Pandemics notwithstanding, racial bias and diversity disparities have long been a systemic issue in medicine. At a provider-level, 2018 data found that only 5 percent of current US physicians identify as Black or African American, despite making up 13 percent of the US population at the time.4 And where representation lacks, misconceptions abound. Racial biases, even retained beliefs of biological differences in White versus Black patients, exist among providers. The misconceptions have led to differences in medical management between the two groups ranging from pain management to anticoagulation use.5 Bias exists in more subtle aspects of care as well, with calculators continuing to assign higher estimated renal function to Black patients based on the fallacy that they have higher muscle mass than White patients. On a patient level, Black patients who identify as victims of racism are at higher risk for chronic medical conditions such as hypertension. Even those who identify with victims but have not themselves been directly targeted can hold a heightened mistrust of the medical profession and suffer worse outcomes.2
The desperation of the medical community to combat COVID-19 has made providers quick to embrace novel treatment options and practice changes. Our institution had already barred families and friends from visiting patients for fear of infection risk, and the general assumption was that patients would accept the experimental treatments unless they had a medical or religious contraindication against them. Surely, we felt, patients would trust our methods and be grateful for any treatment we could offer. But this conversation with Mr. G and his family was the first time I saw our conjectures from this historical context. The profession which has failed to earn full trust was telling families, No, you cannot see your loved one, but don’t worry- we have an experimental drug that we’re willing to try on them.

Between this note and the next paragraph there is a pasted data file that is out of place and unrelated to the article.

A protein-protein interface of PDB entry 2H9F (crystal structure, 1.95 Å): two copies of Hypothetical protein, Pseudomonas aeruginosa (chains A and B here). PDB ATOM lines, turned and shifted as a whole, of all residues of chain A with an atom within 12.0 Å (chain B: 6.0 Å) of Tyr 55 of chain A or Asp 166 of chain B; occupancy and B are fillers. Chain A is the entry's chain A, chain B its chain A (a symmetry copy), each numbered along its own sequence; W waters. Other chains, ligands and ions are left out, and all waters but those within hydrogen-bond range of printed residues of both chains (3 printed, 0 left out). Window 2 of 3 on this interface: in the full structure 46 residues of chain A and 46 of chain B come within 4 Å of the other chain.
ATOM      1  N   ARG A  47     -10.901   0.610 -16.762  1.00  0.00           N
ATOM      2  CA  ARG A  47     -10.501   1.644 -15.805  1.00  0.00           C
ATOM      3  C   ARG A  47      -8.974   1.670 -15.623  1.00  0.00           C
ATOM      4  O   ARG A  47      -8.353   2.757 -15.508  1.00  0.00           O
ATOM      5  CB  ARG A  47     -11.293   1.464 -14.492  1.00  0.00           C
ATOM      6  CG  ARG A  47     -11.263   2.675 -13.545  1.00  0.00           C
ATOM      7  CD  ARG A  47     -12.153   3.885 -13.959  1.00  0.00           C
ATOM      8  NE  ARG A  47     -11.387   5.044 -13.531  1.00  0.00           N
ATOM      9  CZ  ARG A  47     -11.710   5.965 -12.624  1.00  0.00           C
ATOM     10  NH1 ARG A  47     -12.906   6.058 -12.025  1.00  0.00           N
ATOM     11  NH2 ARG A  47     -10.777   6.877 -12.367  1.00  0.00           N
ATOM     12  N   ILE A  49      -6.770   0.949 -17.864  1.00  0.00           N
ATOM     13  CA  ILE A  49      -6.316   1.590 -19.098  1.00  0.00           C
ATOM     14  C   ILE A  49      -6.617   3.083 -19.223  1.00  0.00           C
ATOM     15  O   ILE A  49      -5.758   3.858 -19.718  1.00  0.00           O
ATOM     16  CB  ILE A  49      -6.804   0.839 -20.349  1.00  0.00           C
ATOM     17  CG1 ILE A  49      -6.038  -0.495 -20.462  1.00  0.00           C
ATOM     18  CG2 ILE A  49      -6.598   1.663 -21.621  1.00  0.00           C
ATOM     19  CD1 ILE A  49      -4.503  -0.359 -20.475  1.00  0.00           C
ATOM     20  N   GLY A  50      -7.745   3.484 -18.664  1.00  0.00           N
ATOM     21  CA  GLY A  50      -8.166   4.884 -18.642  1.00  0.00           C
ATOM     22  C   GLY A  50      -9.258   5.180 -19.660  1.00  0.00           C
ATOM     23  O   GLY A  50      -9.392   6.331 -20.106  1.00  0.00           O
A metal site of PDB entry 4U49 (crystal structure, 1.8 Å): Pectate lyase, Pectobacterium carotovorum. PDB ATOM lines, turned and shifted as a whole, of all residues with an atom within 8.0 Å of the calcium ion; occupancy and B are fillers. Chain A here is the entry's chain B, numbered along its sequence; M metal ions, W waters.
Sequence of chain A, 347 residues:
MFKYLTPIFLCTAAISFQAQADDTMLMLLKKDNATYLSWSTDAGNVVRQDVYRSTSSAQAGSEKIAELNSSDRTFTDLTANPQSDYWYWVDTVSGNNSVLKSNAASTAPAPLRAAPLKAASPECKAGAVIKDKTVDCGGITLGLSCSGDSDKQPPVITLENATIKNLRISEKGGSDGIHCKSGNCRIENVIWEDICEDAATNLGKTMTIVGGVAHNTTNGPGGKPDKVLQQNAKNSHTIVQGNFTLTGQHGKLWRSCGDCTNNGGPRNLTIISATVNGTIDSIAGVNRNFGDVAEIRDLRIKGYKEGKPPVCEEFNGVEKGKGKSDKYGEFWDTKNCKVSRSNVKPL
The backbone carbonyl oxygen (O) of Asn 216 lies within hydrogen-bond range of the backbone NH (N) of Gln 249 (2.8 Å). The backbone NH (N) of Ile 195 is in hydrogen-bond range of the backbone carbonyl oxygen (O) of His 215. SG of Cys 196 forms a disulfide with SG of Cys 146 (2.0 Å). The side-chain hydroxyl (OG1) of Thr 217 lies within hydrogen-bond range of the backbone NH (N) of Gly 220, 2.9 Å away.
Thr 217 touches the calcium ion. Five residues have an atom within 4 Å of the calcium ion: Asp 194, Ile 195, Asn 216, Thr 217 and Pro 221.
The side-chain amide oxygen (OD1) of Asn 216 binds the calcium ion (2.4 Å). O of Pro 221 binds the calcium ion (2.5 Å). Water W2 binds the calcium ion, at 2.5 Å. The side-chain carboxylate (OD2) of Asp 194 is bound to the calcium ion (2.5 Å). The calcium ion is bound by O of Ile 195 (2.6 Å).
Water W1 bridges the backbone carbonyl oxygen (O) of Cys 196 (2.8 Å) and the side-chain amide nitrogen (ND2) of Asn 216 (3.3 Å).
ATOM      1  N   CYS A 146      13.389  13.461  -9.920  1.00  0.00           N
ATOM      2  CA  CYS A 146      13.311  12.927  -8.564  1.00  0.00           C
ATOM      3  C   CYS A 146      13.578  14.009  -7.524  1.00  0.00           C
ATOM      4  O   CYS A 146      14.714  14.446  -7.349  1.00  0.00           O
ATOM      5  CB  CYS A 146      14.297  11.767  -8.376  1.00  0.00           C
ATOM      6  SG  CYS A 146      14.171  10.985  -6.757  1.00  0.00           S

The inadequacy of our communication was apparent. We had not explained our care plan well enough to Mr G., and as a result we saw the situation through vastly different lenses. Clear communication, particularly within racially discordant patient-physician interactions, has a well-documented positive impact on patient-centeredness, information sharing, and patient engagement.6 These values were taught in my medical school curriculum and continue to shape some of the Core Competencies listed by the Accreditation Council for Graduate Medical Education, which oversees US Medical Residency programs. Even in my limited time as a provider, I have seen how communication influences patient satisfaction, safety, and participation in care. Yet, it had been one of the first tools I lost during a stressful ICU rotation.
As an individual resident physician, one may not feel empowered to influence the larger issues of racial inequity; it is often easier to argue that your focus as a provider should be insulated from these large-scale issues, and instead be focused on the medical pathologies at hand. But while this focus is important, it risks overlooking both the role that racial inequities play in patient health and our opportunity to mitigate them. If instead we choose to acknowledge the disparities, we can take an opportunity to better understand our patients and align our goals of care with theirs. Communication then becomes the decisive tool in shared progress.
The voice of Mr. G’s daughter brought me back to the matter at hand. “We’re not refusing intubation for my daddy, and we’re not refusing these treatments. All we are asking for is for someone to take the time to explain to us what is going on.”
This talk with Mr G.’s daughter was- and remains- a call to do better.